ATLANTA — One of the provisions in Georgia’s newly signed election law has put the breaks on what many leaders saw as a creative way to decrease voter lines.
Fulton County purchased mobile voting units for $750,000 in the fall of 2020. County leaders say they were a good solution to long voting lines, especially when a polling site had a problem or emergency.
Under Georgia’s new voting law, they are considered illegal unless the governor declares a state of emergency.
Channel 2 Action News was there in October when Fulton County rushed one of the mobile units to its Wolf Creek early voting site when the power went out.
But now, according to the law, “buses and other readily movable facilities shall only be used in emergencies declared by the Governor.”
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“To come back and try to undo the good work we’ve done is simply not acceptable,” Fulton County Commission Chairman Robb Pitts said.
The mobile units are just one change in the 95-page bill that became law.
In a virtual news conference Monday, Fair Fight Action CEO Lauren Groh Wargo said the law uses “precision voter suppression targeting.”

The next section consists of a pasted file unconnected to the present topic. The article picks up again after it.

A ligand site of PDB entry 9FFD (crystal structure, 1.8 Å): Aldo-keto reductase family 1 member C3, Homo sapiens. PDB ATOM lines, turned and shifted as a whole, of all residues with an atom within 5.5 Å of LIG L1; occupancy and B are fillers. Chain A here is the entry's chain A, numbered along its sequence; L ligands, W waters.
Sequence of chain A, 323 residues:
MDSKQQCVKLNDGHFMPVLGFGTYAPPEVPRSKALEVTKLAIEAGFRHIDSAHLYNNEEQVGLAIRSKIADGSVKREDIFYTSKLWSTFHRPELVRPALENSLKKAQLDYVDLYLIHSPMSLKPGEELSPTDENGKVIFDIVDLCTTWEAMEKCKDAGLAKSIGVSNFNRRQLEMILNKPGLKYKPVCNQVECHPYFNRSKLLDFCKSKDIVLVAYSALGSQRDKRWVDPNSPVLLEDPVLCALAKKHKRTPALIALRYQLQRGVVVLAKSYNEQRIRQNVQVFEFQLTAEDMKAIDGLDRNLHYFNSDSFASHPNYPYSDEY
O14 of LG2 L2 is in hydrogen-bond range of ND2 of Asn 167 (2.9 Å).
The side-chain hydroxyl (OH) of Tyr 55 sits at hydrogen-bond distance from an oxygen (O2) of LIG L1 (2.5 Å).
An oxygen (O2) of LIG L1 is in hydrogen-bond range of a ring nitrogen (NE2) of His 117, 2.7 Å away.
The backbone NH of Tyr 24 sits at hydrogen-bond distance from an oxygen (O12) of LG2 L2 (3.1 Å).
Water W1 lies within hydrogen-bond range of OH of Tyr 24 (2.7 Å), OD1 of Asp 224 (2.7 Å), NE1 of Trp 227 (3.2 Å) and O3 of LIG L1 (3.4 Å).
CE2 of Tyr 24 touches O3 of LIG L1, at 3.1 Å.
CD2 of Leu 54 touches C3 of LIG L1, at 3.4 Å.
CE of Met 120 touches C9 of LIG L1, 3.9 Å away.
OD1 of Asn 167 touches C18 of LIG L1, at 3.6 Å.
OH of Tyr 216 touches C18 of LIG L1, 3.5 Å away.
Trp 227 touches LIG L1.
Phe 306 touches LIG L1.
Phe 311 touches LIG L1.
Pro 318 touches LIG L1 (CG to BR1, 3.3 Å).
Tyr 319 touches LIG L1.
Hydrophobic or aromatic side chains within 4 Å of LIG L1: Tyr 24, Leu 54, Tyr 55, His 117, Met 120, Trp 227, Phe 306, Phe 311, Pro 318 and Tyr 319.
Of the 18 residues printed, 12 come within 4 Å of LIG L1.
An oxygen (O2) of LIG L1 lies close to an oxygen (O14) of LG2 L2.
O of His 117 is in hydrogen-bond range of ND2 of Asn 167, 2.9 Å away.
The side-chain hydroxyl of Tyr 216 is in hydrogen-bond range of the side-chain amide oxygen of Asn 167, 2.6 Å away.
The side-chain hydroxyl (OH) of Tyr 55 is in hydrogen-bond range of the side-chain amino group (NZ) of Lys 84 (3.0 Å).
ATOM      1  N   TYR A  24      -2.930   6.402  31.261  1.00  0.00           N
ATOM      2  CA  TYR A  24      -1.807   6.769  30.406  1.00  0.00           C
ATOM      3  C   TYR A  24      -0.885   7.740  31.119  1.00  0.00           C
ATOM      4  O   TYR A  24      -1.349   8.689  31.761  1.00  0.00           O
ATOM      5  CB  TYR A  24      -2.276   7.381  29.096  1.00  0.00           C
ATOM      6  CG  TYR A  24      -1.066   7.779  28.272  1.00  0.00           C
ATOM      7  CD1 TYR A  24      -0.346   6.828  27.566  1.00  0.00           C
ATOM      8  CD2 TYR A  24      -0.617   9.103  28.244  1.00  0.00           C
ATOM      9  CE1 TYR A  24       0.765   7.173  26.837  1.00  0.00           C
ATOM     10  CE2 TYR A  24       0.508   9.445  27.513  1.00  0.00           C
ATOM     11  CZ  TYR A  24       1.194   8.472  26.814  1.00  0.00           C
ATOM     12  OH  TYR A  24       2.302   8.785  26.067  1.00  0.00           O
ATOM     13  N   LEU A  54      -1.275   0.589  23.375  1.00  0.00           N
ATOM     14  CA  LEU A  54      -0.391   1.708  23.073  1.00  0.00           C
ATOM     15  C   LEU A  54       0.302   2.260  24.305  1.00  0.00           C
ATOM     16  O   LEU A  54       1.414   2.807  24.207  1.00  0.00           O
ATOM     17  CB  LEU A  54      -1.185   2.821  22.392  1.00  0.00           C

“It’s the difference between winning and losing close races and it is the difference between Republican and Democratic voters,” Groh Wargo said.
But Georgia Gov. Brian Kemp, who called a rare weekend news conference to fight back against the criticism, denies the law is partisan.
“I know in my heart what is in this bill. This bill is creating more accessibility and for us to continue to have better processes in the state that are secure, for every voter,” Kemp said.
Fair Fight did not call for any boycotts on Monday but did call for corporations to make their voices heard.